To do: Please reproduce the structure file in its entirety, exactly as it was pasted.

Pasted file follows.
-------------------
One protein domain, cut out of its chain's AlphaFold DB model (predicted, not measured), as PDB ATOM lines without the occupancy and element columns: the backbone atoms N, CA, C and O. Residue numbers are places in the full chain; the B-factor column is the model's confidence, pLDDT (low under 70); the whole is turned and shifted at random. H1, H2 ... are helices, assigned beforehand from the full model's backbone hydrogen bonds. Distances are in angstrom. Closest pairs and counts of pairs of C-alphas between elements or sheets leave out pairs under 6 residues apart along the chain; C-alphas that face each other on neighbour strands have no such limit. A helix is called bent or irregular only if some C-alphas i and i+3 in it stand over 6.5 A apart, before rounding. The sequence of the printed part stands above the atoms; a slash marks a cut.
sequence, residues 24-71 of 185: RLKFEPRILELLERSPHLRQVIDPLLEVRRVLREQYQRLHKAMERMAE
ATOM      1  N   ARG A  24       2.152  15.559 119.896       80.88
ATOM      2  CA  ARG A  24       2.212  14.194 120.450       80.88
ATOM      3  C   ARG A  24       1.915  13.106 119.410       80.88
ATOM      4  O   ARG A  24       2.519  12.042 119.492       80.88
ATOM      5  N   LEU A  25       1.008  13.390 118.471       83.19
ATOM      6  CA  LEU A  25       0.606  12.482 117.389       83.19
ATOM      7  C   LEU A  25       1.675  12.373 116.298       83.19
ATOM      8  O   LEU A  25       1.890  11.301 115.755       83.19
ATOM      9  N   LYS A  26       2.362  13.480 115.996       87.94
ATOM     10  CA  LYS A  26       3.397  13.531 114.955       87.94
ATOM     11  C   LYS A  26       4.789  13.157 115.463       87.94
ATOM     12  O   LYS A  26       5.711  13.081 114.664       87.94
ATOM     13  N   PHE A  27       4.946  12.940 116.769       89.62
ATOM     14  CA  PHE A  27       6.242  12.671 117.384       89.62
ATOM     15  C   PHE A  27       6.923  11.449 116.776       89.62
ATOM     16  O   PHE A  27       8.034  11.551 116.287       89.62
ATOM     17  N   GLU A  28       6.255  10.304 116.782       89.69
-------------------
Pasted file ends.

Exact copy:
One protein domain, cut out of its chain's AlphaFold DB model (predicted, not measured), as PDB ATOM lines without the occupancy and element columns: the backbone atoms N, CA, C and O. Residue numbers are places in the full chain; the B-factor column is the model's confidence, pLDDT (low under 70); the whole is turned and shifted at random. H1, H2 ... are helices, assigned beforehand from the full model's backbone hydrogen bonds. Distances are in angstrom. Closest pairs and counts of pairs of C-alphas between elements or sheets leave out pairs under 6 residues apart along the chain; C-alphas that face each other on neighbour strands have no such limit. A helix is called bent or irregular only if some C-alphas i and i+3 in it stand over 6.5 A apart, before rounding. The sequence of the printed part stands above the atoms; a slash marks a cut.
sequence, residues 24-71 of 185: RLKFEPRILELLERSPHLRQVIDPLLEVRRVLREQYQRLHKAMERMAE
ATOM      1  N   ARG A  24       2.152  15.559 119.896       80.88
ATOM      2  CA  ARG A  24       2.212  14.194 120.450       80.88
ATOM      3  C   ARG A  24       1.915  13.106 119.410       80.88
ATOM      4  O   ARG A  24       2.519  12.042 119.492       80.88
ATOM      5  N   LEU A  25       1.008  13.390 118.471       83.19
ATOM      6  CA  LEU A  25       0.606  12.482 117.389       83.19
ATOM      7  C   LEU A  25       1.675  12.373 116.298       83.19
ATOM      8  O   LEU A  25       1.890  11.301 115.755       83.19
ATOM      9  N   LYS A  26       2.362  13.480 115.996       87.94
ATOM     10  CA  LYS A  26       3.397  13.531 114.955       87.94
ATOM     11  C   LYS A  26       4.789  13.157 115.463       87.94
ATOM     12  O   LYS A  26       5.711  13.081 114.664       87.94
ATOM     13  N   PHE A  27       4.946  12.940 116.769       89.62
ATOM     14  CA  PHE A  27       6.242  12.671 117.384       89.62
ATOM     15  C   PHE A  27       6.923  11.449 116.776       89.62
ATOM     16  O   PHE A  27       8.034  11.551 116.287       89.62
ATOM     17  N   GLU A  28       6.255  10.304 116.782       89.69